“Seas the day,” read the poster on a gaily decorated golf cart that joined the July 4 parade in Dubois.

The spelling might be inaccurate, but the sentiment was right on target for the residents of the Dubois assisted living facility, some of whom rode on the tropical-themed float. It was probably the first time Warm Valley Lodge has joined in the popular parade, and for the riders, it was a much more important kind of “first.”

Thanks to vaccinations, in compliance with government guidelines, restrictions have been relaxed. Finally, residents can enjoy trips outside the facility.

In recent weeks, they have been spotted all over town – viewing the art gallery at the Headwaters Center, learning about wildlife at the National Bighorn Sheep Center, visiting the Fish Hatchery, and watching the Tuesday evening square dance inside the Rustic Pine Tavern. (One resident thought the caller was “very good”, but another wasn’t impressed by the performance of the dancers – many of whom are guests at local dude ranches, square dancing for the first time.)

A tour of the new National Museum of Military Vehicles prompted deep thoughts. To Charlie Edwards, who is a veteran, it was a vivid demonstration of the immense cost of war, not only in dollars but in human lives. Jim Janak was impressed by the poor fuel economy of the heavy, slow armored vehicles – how much gasoline was required to lumber through jungles and over mountains, and how much effort was required to deliver it.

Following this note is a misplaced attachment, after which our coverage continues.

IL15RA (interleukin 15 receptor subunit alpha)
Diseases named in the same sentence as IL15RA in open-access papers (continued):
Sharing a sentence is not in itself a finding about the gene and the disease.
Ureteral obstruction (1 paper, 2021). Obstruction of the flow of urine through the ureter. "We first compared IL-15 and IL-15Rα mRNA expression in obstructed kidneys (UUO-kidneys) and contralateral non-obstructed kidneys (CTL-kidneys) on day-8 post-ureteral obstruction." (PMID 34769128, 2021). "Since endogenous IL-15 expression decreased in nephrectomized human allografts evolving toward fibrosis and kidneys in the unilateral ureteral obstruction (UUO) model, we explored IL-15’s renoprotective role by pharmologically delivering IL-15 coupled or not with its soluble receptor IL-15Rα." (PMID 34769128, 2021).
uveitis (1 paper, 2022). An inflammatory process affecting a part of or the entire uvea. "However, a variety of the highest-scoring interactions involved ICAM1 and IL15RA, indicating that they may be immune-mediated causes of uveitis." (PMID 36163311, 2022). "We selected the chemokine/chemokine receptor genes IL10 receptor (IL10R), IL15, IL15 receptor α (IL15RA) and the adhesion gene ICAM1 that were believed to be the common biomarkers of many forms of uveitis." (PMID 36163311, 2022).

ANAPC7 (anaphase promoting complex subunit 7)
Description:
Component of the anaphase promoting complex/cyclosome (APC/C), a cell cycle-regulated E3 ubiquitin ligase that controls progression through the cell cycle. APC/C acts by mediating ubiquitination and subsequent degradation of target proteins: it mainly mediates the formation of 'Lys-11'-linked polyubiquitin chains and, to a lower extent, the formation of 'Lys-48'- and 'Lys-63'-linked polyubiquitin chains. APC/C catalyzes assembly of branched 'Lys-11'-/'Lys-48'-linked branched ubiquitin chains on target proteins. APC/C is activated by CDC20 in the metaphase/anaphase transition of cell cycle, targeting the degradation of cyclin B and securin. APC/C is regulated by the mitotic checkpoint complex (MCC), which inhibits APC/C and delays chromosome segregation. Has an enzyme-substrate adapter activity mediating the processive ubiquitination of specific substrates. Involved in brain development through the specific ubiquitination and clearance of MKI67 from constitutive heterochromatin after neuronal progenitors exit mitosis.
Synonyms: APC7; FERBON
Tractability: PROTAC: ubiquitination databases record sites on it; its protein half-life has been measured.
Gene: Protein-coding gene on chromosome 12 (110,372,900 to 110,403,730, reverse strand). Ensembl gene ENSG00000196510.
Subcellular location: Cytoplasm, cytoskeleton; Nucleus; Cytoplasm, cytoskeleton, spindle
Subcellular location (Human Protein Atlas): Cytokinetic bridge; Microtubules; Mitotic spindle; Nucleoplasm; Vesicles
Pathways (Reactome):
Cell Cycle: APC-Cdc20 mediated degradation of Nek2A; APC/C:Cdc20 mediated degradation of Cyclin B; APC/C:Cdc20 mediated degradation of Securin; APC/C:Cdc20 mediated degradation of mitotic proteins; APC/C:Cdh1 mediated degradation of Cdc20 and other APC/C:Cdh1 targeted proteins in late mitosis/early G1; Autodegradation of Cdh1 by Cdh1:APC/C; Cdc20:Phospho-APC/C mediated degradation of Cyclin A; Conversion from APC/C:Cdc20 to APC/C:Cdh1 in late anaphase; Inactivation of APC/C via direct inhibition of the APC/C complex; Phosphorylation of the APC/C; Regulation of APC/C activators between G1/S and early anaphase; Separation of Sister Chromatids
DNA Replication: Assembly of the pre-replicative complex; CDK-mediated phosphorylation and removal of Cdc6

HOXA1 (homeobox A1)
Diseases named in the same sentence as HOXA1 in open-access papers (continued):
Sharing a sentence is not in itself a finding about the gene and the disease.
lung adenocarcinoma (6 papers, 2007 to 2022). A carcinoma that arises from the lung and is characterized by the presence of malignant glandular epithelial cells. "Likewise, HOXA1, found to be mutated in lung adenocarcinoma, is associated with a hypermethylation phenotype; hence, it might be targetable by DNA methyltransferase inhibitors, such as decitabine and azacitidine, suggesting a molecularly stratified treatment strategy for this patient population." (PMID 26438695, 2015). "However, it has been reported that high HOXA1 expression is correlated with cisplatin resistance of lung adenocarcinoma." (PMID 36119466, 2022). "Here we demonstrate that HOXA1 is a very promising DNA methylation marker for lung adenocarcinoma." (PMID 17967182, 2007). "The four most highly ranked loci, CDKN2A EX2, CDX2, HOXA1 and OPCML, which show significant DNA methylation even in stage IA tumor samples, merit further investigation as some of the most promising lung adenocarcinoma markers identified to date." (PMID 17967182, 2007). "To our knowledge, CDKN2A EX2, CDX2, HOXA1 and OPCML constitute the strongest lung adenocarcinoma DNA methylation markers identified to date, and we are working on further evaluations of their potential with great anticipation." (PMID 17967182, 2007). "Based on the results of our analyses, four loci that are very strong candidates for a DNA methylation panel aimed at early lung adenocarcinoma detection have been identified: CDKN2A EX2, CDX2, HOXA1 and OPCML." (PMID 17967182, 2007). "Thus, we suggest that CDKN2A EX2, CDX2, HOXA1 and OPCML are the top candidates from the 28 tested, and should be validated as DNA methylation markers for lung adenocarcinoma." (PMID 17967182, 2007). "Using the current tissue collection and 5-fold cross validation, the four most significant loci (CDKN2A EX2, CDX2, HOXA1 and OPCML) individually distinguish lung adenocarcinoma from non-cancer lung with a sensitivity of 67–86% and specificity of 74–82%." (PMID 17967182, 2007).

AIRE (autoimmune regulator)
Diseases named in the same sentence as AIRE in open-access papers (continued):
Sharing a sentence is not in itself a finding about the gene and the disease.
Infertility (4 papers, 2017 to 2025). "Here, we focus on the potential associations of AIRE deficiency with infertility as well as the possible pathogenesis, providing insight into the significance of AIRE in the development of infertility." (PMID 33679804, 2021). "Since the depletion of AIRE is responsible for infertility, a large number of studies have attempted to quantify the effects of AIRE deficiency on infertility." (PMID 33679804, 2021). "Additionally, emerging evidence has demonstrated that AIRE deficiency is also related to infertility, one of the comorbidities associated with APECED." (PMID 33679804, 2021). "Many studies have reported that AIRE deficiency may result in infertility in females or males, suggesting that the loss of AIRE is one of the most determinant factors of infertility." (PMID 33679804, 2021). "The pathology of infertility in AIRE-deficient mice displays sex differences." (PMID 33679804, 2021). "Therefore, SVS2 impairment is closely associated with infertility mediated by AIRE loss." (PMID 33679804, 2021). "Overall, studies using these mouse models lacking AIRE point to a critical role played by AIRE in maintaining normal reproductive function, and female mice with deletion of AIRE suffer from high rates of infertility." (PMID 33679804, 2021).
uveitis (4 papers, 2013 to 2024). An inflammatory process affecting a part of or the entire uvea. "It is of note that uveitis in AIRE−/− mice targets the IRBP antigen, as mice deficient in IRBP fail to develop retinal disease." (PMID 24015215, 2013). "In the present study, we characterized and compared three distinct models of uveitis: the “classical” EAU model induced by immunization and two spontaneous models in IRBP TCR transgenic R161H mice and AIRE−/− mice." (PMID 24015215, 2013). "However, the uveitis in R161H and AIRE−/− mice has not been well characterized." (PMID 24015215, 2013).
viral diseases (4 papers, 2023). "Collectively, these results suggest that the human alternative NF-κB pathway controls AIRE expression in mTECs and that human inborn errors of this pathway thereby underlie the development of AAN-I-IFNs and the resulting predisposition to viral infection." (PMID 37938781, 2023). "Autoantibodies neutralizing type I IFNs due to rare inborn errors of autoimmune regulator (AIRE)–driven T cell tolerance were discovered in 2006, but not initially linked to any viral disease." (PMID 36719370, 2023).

The most popular events, however, are weekly jaunts into the spectacular landscape around Dubois, in the company of activities aide – and tour guide – Marcy Leseberg. “She talks about everything we pass,” said Edwards, “and she knows all about the area.”

Leseberg’s own favorites are the trips that wander back roads off the beaten path, taking her passengers to local landmarks that most tourists to the area will never get to see. Like all the staff and board members at Warm Valley Lodge, Leseberg is a local. The granddaughter of James Richardson, who started a sawmill in the Dubois area, she grew up in nearby Crowheart.

“It’s my history,” she says, “and I love doing it.”

Recent trips have gone to Brooks Lake and Wind River Lake, where the wildflowers were at their peak.

For those in charge of a facility that has never yet experienced a case of COVID among its residents, achieving this new liberty has been anything but a jaunt. “From the beginning of the COVID-19 pandemic to the present, we have remained committed to the health, safety, and dignity of Warm Valley Lodge residents and staff,” according to Dr. Gary Hedlund, who is chair of WVL’s COVID-19 committee. “It has been a continuous effort for the committee to remain vigilant about monitoring all of the federal, state, and local cases, guidelines, policies and mandates, and keeping our in-house policies up to date.”

The new policies – all of which are written to be modified at any time, according to COVID case rates in the town and county – can open the doors in both directions. While residents have the privilege of going outside, now their friends and relatives can also enjoy the pleasure of coming in to visit, under conditions carefully defined to assure their safety.